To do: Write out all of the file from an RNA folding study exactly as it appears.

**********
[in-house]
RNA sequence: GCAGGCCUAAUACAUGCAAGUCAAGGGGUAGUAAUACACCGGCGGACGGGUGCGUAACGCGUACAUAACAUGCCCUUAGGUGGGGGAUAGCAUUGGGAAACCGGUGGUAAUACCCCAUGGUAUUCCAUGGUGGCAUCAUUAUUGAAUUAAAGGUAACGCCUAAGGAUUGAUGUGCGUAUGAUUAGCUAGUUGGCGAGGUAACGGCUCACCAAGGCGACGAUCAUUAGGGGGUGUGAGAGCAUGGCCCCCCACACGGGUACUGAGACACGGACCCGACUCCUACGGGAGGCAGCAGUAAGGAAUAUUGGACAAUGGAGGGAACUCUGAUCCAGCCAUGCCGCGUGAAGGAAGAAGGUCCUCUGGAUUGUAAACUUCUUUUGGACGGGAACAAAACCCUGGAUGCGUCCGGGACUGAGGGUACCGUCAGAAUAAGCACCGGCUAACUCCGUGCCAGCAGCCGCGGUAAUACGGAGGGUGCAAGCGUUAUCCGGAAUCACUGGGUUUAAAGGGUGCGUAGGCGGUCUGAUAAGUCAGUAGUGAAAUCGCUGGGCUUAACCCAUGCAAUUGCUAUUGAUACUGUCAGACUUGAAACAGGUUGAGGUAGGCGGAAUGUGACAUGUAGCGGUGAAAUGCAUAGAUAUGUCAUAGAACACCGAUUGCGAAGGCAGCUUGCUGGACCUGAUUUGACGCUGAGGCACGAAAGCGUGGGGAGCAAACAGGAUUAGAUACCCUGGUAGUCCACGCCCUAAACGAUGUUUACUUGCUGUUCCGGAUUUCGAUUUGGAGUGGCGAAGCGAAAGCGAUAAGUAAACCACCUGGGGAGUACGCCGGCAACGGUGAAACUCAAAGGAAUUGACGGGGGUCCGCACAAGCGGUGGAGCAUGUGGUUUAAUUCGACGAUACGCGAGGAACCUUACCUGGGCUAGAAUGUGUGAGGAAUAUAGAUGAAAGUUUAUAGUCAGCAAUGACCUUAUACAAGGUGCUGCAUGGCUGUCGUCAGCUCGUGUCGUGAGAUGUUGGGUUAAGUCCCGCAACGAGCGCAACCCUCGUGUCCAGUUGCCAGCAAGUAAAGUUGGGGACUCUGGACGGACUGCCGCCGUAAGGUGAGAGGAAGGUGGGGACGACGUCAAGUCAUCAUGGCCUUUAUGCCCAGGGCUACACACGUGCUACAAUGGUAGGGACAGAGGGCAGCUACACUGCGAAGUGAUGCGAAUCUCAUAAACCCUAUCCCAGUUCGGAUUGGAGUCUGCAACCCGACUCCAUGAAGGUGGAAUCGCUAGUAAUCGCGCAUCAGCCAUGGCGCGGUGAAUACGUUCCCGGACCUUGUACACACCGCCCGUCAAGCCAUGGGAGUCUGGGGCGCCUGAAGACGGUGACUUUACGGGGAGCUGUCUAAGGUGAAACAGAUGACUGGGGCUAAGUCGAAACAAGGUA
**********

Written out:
[in-house]
RNA sequence: GCAGGCCUAAUACAUGCAAGUCAAGGGGUAGUAAUACACCGGCGGACGGGUGCGUAACGCGUACAUAACAUGCCCUUAGGUGGGGGAUAGCAUUGGGAAACCGGUGGUAAUACCCCAUGGUAUUCCAUGGUGGCAUCAUUAUUGAAUUAAAGGUAACGCCUAAGGAUUGAUGUGCGUAUGAUUAGCUAGUUGGCGAGGUAACGGCUCACCAAGGCGACGAUCAUUAGGGGGUGUGAGAGCAUGGCCCCCCACACGGGUACUGAGACACGGACCCGACUCCUACGGGAGGCAGCAGUAAGGAAUAUUGGACAAUGGAGGGAACUCUGAUCCAGCCAUGCCGCGUGAAGGAAGAAGGUCCUCUGGAUUGUAAACUUCUUUUGGACGGGAACAAAACCCUGGAUGCGUCCGGGACUGAGGGUACCGUCAGAAUAAGCACCGGCUAACUCCGUGCCAGCAGCCGCGGUAAUACGGAGGGUGCAAGCGUUAUCCGGAAUCACUGGGUUUAAAGGGUGCGUAGGCGGUCUGAUAAGUCAGUAGUGAAAUCGCUGGGCUUAACCCAUGCAAUUGCUAUUGAUACUGUCAGACUUGAAACAGGUUGAGGUAGGCGGAAUGUGACAUGUAGCGGUGAAAUGCAUAGAUAUGUCAUAGAACACCGAUUGCGAAGGCAGCUUGCUGGACCUGAUUUGACGCUGAGGCACGAAAGCGUGGGGAGCAAACAGGAUUAGAUACCCUGGUAGUCCACGCCCUAAACGAUGUUUACUUGCUGUUCCGGAUUUCGAUUUGGAGUGGCGAAGCGAAAGCGAUAAGUAAACCACCUGGGGAGUACGCCGGCAACGGUGAAACUCAAAGGAAUUGACGGGGGUCCGCACAAGCGGUGGAGCAUGUGGUUUAAUUCGACGAUACGCGAGGAACCUUACCUGGGCUAGAAUGUGUGAGGAAUAUAGAUGAAAGUUUAUAGUCAGCAAUGACCUUAUACAAGGUGCUGCAUGGCUGUCGUCAGCUCGUGUCGUGAGAUGUUGGGUUAAGUCCCGCAACGAGCGCAACCCUCGUGUCCAGUUGCCAGCAAGUAAAGUUGGGGACUCUGGACGGACUGCCGCCGUAAGGUGAGAGGAAGGUGGGGACGACGUCAAGUCAUCAUGGCCUUUAUGCCCAGGGCUACACACGUGCUACAAUGGUAGGGACAGAGGGCAGCUACACUGCGAAGUGAUGCGAAUCUCAUAAACCCUAUCCCAGUUCGGAUUGGAGUCUGCAACCCGACUCCAUGAAGGUGGAAUCGCUAGUAAUCGCGCAUCAGCCAUGGCGCGGUGAAUACGUUCCCGGACCUUGUACACACCGCCCGUCAAGCCAUGGGAGUCUGGGGCGCCUGAAGACGGUGACUUUACGGGGAGCUGUCUAAGGUGAAACAGAUGACUGGGGCUAAGUCGAAACAAGGUA